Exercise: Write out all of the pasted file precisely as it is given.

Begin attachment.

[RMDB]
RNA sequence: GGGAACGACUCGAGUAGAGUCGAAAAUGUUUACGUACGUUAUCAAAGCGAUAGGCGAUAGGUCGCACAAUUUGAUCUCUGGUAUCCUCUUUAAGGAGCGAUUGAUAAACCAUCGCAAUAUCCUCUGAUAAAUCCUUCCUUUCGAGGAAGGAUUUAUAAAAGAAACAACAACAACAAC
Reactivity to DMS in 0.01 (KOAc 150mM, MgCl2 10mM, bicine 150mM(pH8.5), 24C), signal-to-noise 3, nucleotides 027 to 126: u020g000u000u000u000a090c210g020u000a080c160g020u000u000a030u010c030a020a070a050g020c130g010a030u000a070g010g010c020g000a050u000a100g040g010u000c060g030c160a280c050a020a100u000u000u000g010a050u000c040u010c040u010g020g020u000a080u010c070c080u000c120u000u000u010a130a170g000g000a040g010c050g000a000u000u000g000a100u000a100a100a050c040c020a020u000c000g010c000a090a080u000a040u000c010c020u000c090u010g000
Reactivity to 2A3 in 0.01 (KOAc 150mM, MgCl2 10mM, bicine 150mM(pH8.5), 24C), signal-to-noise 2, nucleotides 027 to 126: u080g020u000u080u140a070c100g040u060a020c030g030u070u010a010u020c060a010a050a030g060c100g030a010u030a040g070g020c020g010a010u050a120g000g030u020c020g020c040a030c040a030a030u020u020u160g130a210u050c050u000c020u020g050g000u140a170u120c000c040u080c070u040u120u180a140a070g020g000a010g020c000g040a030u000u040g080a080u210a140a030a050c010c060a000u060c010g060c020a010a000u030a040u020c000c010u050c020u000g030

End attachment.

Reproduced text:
[RMDB]
RNA sequence: GGGAACGACUCGAGUAGAGUCGAAAAUGUUUACGUACGUUAUCAAAGCGAUAGGCGAUAGGUCGCACAAUUUGAUCUCUGGUAUCCUCUUUAAGGAGCGAUUGAUAAACCAUCGCAAUAUCCUCUGAUAAAUCCUUCCUUUCGAGGAAGGAUUUAUAAAAGAAACAACAACAACAAC
Reactivity to DMS in 0.01 (KOAc 150mM, MgCl2 10mM, bicine 150mM(pH8.5), 24C), signal-to-noise 3, nucleotides 027 to 126: u020g000u000u000u000a090c210g020u000a080c160g020u000u000a030u010c030a020a070a050g020c130g010a030u000a070g010g010c020g000a050u000a100g040g010u000c060g030c160a280c050a020a100u000u000u000g010a050u000c040u010c040u010g020g020u000a080u010c070c080u000c120u000u000u010a130a170g000g000a040g010c050g000a000u000u000g000a100u000a100a100a050c040c020a020u000c000g010c000a090a080u000a040u000c010c020u000c090u010g000
Reactivity to 2A3 in 0.01 (KOAc 150mM, MgCl2 10mM, bicine 150mM(pH8.5), 24C), signal-to-noise 2, nucleotides 027 to 126: u080g020u000u080u140a070c100g040u060a020c030g030u070u010a010u020c060a010a050a030g060c100g030a010u030a040g070g020c020g010a010u050a120g000g030u020c020g020c040a030c040a030a030u020u020u160g130a210u050c050u000c020u020g050g000u140a170u120c000c040u080c070u040u120u180a140a070g020g000a010g020c000g040a030u000u040g080a080u210a140a030a050c010c060a000u060c010g060c020a010a000u030a040u020c000c010u050c020u000g030